Any store with a pharmacy will have ketostix (sometimes called lipolysis sticks, or ketone testing strips). Look in the section where they sell diabetic supplies. Some stores have them behind the counter ... apparently they're hot shop-lift items :rolleyes: You don't need a prescription though, so just ask.
    hth,
    Doreen

  3. Joe Joe

    Thanks! I'll have to ask next time.
    Here's a dumb question... how do you pronounce keto? 'kee-to', 'kay-to'??? :o
    Thanks again!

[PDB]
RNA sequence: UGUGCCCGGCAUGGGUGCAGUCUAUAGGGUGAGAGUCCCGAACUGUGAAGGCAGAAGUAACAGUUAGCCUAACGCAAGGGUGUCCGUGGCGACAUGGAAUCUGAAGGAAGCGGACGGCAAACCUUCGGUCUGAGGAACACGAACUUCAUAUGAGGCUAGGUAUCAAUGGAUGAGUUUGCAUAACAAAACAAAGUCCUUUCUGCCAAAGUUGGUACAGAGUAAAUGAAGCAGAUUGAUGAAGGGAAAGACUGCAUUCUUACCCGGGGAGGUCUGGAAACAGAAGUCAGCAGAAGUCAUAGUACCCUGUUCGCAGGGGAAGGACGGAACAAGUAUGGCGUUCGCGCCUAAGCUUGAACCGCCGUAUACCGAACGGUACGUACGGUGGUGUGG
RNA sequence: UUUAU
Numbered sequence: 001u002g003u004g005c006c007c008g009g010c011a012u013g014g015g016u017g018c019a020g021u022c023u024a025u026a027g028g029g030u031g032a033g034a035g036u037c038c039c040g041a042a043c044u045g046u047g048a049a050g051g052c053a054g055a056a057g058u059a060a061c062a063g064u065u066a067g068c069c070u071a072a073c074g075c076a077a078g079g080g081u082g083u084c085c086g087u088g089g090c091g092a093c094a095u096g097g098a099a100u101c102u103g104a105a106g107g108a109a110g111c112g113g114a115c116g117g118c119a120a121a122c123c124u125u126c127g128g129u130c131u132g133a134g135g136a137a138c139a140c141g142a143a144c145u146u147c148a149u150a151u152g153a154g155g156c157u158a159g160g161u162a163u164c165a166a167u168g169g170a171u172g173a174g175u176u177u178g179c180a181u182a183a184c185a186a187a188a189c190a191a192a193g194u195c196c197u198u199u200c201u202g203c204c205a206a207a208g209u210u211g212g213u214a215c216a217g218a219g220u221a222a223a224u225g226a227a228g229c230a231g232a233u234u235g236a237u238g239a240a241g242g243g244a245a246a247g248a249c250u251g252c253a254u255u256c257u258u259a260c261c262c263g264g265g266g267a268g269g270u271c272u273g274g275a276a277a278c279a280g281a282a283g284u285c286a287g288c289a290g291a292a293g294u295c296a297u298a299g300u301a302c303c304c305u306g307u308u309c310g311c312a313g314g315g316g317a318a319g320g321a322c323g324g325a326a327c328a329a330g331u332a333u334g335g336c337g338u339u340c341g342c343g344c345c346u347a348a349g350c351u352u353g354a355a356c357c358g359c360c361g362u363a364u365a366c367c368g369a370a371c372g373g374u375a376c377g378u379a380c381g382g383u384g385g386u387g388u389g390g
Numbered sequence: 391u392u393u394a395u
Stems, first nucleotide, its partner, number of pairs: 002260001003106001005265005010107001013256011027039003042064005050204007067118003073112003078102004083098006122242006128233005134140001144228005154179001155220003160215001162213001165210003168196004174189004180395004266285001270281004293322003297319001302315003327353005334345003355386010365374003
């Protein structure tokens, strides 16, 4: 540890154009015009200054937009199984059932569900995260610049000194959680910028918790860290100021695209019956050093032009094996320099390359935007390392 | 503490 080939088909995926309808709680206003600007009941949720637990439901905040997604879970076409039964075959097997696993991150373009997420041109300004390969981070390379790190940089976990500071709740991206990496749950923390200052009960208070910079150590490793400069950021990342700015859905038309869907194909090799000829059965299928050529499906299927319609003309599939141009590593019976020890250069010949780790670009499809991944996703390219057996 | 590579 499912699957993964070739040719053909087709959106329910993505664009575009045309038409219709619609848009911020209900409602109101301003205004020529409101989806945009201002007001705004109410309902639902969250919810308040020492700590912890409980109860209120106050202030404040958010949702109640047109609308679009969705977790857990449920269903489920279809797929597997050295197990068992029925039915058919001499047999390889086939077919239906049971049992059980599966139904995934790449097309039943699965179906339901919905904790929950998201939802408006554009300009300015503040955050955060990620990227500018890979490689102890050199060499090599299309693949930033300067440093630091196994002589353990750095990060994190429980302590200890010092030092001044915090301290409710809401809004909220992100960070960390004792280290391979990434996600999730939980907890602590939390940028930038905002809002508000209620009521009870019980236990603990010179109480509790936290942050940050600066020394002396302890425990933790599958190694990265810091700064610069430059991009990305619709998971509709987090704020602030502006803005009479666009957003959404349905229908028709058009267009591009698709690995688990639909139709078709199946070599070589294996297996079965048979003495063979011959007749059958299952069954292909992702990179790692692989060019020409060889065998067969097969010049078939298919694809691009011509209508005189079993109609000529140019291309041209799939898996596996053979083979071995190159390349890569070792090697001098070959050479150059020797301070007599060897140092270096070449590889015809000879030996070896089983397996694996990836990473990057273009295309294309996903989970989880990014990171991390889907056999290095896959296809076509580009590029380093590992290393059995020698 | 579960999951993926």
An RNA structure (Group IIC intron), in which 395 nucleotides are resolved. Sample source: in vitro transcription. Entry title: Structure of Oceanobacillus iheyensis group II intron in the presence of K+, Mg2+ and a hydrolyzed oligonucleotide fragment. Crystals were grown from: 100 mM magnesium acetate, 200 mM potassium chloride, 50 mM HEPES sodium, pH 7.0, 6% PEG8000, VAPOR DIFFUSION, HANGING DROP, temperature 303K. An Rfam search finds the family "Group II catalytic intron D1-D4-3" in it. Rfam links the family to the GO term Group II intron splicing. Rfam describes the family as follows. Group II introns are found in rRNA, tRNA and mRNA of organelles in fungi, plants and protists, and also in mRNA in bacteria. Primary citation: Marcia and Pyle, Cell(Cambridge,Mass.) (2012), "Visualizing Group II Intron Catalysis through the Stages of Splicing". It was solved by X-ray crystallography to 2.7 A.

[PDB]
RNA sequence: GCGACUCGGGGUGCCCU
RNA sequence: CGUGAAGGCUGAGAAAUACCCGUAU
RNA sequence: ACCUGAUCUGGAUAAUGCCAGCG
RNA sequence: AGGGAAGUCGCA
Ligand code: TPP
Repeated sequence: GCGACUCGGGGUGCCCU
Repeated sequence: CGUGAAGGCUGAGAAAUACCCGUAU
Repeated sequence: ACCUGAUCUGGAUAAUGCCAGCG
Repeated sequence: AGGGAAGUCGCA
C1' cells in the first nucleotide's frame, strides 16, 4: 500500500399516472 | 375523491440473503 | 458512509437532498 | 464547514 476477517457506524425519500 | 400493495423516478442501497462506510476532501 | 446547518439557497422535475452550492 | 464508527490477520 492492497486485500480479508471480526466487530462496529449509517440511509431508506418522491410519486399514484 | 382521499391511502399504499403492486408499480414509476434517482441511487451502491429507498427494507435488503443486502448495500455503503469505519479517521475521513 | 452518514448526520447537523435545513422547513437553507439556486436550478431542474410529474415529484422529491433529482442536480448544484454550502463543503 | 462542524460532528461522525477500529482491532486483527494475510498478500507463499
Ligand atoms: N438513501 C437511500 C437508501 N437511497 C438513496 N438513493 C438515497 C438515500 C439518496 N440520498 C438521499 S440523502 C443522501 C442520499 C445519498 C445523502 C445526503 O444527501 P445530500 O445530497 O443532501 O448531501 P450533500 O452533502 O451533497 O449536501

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Medical Coding Detached Retina http://www.cco.us/ceu-eye-ocular-audi... This question had come up and it's actually a scenario that happened so it's not necessarily all about detached retina. The question that came up was, she says, "So, I'm coding lots of classes today," and here's the one that she's struggling with. Ultimately, you have a patient that comes in, they have a loss of vision; and as the case goes on, the patient is diagnosed with a detached retina. Ultimately, he can't get in, seen by the doctor because of insurance. When we scroll down, we see that the patient is discharged. But this is what it says in his history, he has diabetes type 1, hypertension and then he has the detached retina. Her question is, what are we going to code for that? Her ultimate question is a diabetic-code question. The code for the detached retina is 361.9, and the 250.51 is actually for diabetes... was manifestation of ophthalmology, and 362.01 is diabetic retinopathy and the 401.9 is for the hypertension. If we go to the poll real quick, her question is, what is she going to do about the diabetic code? Does she do retinopathy? Now, if she does a diabetic code 250.51 with a manifestation of ophthalmologic conditions, she is saying that she would do the retinopathy. So, in your opinion, just what you're seeing so far, what do you think off the top of your head you would do? 250.01 or 250.51? [The] (.01) [is for] Diabetes type 1, [and](.51) is for Diabetes with a manifestation of ophthalmic condition. Click here to get more cpc exam tips, medical coding training, and ceu credits. http://www.cco.us/cco-monthly-newsletter Follow CCO on: Facebook for Latest Medical Coding News & Updates https://www.facebook.com/cco.us Google+ https://plus.google.com/+Codingcertif... Pinterest https://www.pinterest.com/codingcertorg/ Blog for Medical Coders, Medical Billers and Medical Professionals http://www.cco.us/ ICD-10 Coding Training & Certification http://www.cco.us/icd-10-coding-train...